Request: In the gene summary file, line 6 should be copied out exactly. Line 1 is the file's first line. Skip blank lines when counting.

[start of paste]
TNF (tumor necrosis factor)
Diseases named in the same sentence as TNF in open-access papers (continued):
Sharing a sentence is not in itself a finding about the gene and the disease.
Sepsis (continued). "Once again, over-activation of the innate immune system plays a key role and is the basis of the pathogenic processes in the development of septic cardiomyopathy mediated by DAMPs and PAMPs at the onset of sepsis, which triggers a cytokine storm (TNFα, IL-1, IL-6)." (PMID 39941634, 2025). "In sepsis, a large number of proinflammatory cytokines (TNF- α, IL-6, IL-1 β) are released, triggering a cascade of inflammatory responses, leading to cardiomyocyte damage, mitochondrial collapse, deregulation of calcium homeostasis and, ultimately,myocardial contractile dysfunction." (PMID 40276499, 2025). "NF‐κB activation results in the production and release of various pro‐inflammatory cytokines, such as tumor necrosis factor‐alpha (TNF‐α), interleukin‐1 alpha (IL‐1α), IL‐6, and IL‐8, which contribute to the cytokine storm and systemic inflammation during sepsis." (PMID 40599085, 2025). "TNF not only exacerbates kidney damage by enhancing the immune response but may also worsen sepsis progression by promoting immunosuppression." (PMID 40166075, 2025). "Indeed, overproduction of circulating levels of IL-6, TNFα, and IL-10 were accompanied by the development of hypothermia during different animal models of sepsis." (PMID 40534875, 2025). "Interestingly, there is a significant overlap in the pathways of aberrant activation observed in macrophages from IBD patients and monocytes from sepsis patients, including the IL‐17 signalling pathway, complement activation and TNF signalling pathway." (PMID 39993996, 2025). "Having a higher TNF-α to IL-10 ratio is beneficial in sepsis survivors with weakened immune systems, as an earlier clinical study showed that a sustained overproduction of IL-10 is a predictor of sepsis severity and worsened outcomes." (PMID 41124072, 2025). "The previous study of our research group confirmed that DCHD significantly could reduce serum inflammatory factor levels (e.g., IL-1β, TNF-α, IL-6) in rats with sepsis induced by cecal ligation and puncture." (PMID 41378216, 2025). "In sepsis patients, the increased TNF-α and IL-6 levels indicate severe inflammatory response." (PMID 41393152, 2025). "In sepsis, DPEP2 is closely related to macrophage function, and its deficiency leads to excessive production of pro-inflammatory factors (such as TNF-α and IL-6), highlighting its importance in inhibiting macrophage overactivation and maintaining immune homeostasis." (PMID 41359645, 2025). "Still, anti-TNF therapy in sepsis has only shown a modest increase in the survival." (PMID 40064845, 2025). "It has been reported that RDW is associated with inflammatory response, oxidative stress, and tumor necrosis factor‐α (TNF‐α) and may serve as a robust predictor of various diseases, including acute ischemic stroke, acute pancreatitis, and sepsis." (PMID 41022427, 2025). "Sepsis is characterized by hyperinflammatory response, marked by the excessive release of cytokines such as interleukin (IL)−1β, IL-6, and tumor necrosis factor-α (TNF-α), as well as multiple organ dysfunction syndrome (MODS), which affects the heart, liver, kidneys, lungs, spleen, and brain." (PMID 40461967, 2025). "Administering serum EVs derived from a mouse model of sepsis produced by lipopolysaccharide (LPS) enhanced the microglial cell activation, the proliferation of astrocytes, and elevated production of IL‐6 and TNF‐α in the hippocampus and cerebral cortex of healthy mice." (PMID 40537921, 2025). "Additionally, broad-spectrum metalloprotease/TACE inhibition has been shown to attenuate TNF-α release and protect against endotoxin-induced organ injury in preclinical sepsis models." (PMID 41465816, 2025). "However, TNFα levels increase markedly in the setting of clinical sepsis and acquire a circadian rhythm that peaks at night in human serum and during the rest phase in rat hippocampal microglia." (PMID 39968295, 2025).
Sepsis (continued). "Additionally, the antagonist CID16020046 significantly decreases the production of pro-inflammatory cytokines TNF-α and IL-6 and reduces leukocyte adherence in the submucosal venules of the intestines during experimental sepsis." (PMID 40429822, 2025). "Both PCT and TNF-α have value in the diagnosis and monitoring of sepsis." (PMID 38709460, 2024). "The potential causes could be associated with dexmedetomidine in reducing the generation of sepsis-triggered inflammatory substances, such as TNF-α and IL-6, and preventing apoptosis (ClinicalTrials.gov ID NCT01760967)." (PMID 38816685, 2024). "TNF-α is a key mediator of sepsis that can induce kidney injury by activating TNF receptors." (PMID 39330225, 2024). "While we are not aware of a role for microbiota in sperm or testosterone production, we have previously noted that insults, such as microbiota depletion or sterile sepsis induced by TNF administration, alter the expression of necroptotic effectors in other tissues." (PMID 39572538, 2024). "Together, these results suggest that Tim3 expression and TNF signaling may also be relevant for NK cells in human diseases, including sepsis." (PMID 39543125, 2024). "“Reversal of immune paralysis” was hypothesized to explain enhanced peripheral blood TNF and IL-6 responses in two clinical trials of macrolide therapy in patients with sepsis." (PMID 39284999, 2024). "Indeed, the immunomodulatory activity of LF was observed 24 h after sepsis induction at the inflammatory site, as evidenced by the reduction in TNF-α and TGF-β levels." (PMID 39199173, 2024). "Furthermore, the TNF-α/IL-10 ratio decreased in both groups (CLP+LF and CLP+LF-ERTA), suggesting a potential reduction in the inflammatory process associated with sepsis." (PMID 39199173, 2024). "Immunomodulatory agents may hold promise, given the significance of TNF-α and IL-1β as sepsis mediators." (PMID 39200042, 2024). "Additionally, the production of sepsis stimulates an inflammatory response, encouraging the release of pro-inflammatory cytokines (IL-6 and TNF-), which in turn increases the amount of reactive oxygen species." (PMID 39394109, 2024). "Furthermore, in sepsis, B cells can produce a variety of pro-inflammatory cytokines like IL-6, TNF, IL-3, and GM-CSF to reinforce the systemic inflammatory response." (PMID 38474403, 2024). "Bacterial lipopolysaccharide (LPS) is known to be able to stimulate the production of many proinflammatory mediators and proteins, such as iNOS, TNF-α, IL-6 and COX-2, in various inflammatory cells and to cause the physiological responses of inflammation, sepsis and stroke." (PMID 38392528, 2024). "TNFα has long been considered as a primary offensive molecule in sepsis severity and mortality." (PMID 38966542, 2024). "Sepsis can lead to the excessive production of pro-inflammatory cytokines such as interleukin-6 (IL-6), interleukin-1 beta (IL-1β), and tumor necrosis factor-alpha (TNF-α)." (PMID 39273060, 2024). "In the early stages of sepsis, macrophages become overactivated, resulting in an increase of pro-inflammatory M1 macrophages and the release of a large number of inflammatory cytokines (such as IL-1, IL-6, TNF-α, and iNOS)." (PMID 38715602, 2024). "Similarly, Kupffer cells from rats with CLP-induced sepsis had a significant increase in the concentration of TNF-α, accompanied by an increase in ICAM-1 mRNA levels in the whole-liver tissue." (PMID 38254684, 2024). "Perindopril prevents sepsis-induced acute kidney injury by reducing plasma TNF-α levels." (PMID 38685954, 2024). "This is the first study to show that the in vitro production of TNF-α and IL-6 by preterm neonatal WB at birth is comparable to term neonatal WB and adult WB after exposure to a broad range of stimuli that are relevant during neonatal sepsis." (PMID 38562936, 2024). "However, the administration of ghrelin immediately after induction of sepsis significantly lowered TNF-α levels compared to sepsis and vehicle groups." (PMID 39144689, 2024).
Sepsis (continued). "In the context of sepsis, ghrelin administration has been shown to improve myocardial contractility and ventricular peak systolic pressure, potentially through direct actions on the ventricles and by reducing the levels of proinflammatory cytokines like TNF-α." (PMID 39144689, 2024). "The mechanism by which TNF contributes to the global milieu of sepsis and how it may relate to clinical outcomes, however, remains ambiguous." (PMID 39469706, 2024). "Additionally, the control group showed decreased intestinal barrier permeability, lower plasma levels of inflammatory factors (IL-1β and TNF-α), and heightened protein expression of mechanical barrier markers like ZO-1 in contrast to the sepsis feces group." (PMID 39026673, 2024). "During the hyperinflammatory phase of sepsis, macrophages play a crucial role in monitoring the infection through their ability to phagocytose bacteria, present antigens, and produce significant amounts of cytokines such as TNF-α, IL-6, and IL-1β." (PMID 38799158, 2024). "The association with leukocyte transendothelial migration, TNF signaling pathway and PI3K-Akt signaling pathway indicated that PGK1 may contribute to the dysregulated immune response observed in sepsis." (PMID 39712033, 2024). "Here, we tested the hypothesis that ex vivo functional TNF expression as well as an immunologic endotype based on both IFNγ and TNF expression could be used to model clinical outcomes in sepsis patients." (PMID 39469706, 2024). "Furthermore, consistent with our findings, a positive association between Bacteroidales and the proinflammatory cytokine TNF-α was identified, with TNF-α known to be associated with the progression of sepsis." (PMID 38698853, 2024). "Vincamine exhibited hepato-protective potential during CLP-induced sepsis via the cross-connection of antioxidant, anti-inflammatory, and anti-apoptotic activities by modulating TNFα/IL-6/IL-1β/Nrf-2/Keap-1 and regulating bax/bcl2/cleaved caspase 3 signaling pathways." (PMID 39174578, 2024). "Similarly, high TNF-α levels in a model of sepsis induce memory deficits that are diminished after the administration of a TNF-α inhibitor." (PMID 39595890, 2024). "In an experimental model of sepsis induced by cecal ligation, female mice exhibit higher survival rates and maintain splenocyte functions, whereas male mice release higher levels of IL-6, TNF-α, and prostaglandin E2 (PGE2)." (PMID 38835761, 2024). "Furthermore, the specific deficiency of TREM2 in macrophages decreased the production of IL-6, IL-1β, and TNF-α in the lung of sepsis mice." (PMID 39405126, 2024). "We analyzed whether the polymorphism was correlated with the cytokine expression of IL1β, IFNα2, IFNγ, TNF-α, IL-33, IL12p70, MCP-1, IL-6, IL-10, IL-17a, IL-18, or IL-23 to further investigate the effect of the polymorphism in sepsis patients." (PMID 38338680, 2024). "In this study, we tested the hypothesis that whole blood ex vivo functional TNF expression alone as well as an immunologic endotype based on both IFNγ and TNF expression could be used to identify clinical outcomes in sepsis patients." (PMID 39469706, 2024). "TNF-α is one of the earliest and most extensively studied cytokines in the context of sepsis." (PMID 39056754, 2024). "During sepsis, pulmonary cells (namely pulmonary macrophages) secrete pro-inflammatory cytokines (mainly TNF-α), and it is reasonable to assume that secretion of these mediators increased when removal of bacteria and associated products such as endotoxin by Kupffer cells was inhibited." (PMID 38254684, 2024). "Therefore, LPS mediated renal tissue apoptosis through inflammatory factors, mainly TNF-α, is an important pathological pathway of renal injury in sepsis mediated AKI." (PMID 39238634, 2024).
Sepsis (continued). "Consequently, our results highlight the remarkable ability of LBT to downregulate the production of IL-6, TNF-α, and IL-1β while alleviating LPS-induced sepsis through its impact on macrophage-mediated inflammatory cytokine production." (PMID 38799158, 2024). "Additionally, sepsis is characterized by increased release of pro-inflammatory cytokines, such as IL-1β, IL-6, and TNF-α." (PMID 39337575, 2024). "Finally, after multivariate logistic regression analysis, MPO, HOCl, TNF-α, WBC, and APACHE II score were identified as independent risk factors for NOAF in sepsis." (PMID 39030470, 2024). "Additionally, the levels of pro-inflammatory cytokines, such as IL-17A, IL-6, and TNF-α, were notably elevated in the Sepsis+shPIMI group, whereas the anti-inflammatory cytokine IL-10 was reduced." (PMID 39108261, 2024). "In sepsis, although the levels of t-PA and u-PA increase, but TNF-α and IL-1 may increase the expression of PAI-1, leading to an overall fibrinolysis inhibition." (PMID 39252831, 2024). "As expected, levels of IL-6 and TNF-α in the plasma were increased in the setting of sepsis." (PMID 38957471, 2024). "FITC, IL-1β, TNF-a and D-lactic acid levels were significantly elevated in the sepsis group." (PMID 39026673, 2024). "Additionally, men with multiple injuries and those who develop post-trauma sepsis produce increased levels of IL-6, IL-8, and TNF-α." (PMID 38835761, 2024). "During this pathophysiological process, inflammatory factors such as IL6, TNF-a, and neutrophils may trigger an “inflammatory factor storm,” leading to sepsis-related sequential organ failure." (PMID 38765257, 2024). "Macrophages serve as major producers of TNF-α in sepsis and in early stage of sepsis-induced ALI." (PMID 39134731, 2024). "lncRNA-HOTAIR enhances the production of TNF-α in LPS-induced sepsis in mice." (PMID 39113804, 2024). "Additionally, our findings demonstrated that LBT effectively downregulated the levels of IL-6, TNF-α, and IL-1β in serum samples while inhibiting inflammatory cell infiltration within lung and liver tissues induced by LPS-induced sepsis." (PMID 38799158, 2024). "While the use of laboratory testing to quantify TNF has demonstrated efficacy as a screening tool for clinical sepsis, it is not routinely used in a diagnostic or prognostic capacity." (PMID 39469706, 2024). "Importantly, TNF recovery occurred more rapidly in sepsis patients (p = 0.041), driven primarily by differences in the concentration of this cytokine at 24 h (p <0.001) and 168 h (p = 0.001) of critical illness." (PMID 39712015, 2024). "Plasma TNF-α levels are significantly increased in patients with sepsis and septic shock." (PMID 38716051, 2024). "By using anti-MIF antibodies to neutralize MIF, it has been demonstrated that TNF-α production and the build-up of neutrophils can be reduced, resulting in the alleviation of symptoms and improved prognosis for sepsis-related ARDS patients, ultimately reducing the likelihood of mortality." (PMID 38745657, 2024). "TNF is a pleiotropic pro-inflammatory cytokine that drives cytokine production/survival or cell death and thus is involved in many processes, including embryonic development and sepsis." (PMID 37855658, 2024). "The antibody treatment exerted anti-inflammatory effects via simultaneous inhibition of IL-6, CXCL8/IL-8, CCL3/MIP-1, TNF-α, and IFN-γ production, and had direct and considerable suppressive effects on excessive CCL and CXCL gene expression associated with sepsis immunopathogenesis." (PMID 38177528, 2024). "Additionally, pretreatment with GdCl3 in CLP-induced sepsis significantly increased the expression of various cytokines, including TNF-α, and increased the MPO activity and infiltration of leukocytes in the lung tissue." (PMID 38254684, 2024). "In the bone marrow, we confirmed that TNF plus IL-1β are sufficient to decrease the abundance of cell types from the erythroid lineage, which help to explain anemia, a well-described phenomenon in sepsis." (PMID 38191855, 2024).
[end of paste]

Sepsis (continued). "In the context of sepsis, ghrelin administration has been shown to improve myocardial contractility and ventricular peak systolic pressure, potentially through direct actions on the ventricles and by reducing the levels of proinflammatory cytokines like TNF-α." (PMID 39144689, 2024). "The mechanism by which TNF contributes to the global milieu of sepsis and how it may relate to clinical outcomes, however, remains ambiguous." (PMID 39469706, 2024). "Additionally, the control group showed decreased intestinal barrier permeability, lower plasma levels of inflammatory factors (IL-1β and TNF-α), and heightened protein expression of mechanical barrier markers like ZO-1 in contrast to the sepsis feces group." (PMID 39026673, 2024). "During the hyperinflammatory phase of sepsis, macrophages play a crucial role in monitoring the infection through their ability to phagocytose bacteria, present antigens, and produce significant amounts of cytokines such as TNF-α, IL-6, and IL-1β." (PMID 38799158, 2024). "The association with leukocyte transendothelial migration, TNF signaling pathway and PI3K-Akt signaling pathway indicated that PGK1 may contribute to the dysregulated immune response observed in sepsis." (PMID 39712033, 2024). "Here, we tested the hypothesis that ex vivo functional TNF expression as well as an immunologic endotype based on both IFNγ and TNF expression could be used to model clinical outcomes in sepsis patients." (PMID 39469706, 2024). "Furthermore, consistent with our findings, a positive association between Bacteroidales and the proinflammatory cytokine TNF-α was identified, with TNF-α known to be associated with the progression of sepsis." (PMID 38698853, 2024). "Vincamine exhibited hepato-protective potential during CLP-induced sepsis via the cross-connection of antioxidant, anti-inflammatory, and anti-apoptotic activities by modulating TNFα/IL-6/IL-1β/Nrf-2/Keap-1 and regulating bax/bcl2/cleaved caspase 3 signaling pathways." (PMID 39174578, 2024). "Similarly, high TNF-α levels in a model of sepsis induce memory deficits that are diminished after the administration of a TNF-α inhibitor." (PMID 39595890, 2024). "In an experimental model of sepsis induced by cecal ligation, female mice exhibit higher survival rates and maintain splenocyte functions, whereas male mice release higher levels of IL-6, TNF-α, and prostaglandin E2 (PGE2)." (PMID 38835761, 2024). "Furthermore, the specific deficiency of TREM2 in macrophages decreased the production of IL-6, IL-1β, and TNF-α in the lung of sepsis mice." (PMID 39405126, 2024). "We analyzed whether the polymorphism was correlated with the cytokine expression of IL1β, IFNα2, IFNγ, TNF-α, IL-33, IL12p70, MCP-1, IL-6, IL-10, IL-17a, IL-18, or IL-23 to further investigate the effect of the polymorphism in sepsis patients." (PMID 38338680, 2024). "In this study, we tested the hypothesis that whole blood ex vivo functional TNF expression alone as well as an immunologic endotype based on both IFNγ and TNF expression could be used to identify clinical outcomes in sepsis patients." (PMID 39469706, 2024). "TNF-α is one of the earliest and most extensively studied cytokines in the context of sepsis." (PMID 39056754, 2024). "During sepsis, pulmonary cells (namely pulmonary macrophages) secrete pro-inflammatory cytokines (mainly TNF-α), and it is reasonable to assume that secretion of these mediators increased when removal of bacteria and associated products such as endotoxin by Kupffer cells was inhibited." (PMID 38254684, 2024). "Therefore, LPS mediated renal tissue apoptosis through inflammatory factors, mainly TNF-α, is an important pathological pathway of renal injury in sepsis mediated AKI." (PMID 39238634, 2024).